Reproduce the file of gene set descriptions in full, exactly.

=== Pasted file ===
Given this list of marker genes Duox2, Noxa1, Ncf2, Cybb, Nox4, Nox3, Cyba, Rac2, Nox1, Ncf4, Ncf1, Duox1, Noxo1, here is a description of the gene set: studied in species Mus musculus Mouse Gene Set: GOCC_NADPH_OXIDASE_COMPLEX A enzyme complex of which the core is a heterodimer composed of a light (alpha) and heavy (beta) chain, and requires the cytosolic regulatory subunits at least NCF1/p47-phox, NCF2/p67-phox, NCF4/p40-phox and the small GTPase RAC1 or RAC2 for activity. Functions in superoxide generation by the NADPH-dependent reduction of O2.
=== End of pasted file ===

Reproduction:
Given this list of marker genes Duox2, Noxa1, Ncf2, Cybb, Nox4, Nox3, Cyba, Rac2, Nox1, Ncf4, Ncf1, Duox1, Noxo1, here is a description of the gene set: studied in species Mus musculus Mouse Gene Set: GOCC_NADPH_OXIDASE_COMPLEX A enzyme complex of which the core is a heterodimer composed of a light (alpha) and heavy (beta) chain, and requires the cytosolic regulatory subunits at least NCF1/p47-phox, NCF2/p67-phox, NCF4/p40-phox and the small GTPase RAC1 or RAC2 for activity. Functions in superoxide generation by the NADPH-dependent reduction of O2.